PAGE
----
It is easy to add things; harder to take them away. So, before showing the prototype to the rest of the team for the first time, I removed anything I didn’t absolutely need to know about a given upload. I made a list of all the data at my disposal and started pruning.
I ditched overall size for two reasons. One, your brain automatically figures out the ‘size’ of an upload by combining the number of files with how fast the progress bar is moving. Two, most users don’t know/care how much bigger 3.6 MB is than 3,600 KB.
Next, I axed all information pertaining to individual files for the reasons stated above, with the exception of filename. This was necessary for informative error handling. If there was an issue with one or more files, Leigh and I had decided to continue, successfully uploading everything else. Given that scenario, it would be nice to know which files didn’t get uploaded so you could try them again.
As it turns out, uploading files via drag & drop happens concurrently. At any given moment, three or more files are in transit. To provide accurate feedback on individual files we would either need to disable concurrent uploads (slow down the uploader) or show progress bars for all of the files in transit (clutter the interface). If my intuition was sound, we wouldn’t need to do either of these. Bonus.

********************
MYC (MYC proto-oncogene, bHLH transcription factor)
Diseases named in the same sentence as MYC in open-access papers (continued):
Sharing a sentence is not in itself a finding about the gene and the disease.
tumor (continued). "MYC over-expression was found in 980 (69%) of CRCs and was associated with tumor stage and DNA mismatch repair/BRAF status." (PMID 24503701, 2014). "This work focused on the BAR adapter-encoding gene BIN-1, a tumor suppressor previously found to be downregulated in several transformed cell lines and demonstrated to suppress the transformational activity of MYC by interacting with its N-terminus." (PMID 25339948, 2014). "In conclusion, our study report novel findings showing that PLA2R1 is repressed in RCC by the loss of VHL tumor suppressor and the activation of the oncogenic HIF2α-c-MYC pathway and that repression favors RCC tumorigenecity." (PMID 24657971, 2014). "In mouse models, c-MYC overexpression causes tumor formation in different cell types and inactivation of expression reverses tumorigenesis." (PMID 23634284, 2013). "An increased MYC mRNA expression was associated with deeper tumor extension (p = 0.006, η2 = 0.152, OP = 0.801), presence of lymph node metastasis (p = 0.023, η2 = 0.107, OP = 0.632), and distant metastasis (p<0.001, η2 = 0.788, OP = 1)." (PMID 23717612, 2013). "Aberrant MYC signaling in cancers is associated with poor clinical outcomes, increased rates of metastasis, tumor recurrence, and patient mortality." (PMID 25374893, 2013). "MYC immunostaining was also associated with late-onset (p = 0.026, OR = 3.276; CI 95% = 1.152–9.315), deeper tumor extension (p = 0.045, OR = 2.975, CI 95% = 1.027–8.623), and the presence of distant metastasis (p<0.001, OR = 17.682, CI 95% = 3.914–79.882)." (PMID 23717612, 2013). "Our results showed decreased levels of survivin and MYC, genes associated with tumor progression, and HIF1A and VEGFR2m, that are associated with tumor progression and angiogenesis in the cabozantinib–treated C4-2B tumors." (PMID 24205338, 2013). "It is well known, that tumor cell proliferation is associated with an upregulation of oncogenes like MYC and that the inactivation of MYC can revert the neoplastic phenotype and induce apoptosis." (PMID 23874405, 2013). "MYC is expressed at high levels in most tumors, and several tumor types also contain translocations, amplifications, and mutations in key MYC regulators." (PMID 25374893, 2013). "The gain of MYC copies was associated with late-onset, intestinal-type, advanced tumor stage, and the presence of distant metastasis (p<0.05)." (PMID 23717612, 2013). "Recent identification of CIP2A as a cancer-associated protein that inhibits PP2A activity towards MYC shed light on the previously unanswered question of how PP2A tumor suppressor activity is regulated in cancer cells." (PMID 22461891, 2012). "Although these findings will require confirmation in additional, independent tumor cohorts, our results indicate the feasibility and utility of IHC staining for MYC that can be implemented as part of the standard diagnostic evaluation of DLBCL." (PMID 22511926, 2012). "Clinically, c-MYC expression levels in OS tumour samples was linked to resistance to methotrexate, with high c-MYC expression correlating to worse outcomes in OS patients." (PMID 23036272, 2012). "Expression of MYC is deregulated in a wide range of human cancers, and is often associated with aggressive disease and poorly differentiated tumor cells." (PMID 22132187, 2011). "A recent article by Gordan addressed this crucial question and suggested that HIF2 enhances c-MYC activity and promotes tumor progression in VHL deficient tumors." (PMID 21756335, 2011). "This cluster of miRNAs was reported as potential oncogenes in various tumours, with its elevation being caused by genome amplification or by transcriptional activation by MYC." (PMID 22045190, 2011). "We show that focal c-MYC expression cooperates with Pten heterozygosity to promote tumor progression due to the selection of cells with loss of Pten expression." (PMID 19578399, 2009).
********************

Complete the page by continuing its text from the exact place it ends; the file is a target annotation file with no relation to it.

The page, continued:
In the end, I settled on state, number of files and overall progress. Minimal and meaningful. If anyone on the team felt something was missing, I was confident it would eventually work its way back in.
The rest was easy
Once satisfied with the drop target and the feedback requirements, the rest of the interface fell in to place. I opted for an overlay, which provided a consistent minimum width & height, and designed unique panes for each of the five interaction states – ready, drop, uploading, success & error.
A better experience is always the best new feature
I didn’t want there to be any question as to why you should use our new uploader over existing options and I think we succeeded. The drag & drop uploader is faster and more reliable, doesn’t require a single mouse click or browser plugin, looks beautiful and is fun to use.
If you’re using Chrome, Safari or Firefox please give the new uploader a try and let us know what you think. If not, it is definitely time for an upgrade. The future is coming!
In my next post, I’ll document how we built our progress bar without a single image using CSS3.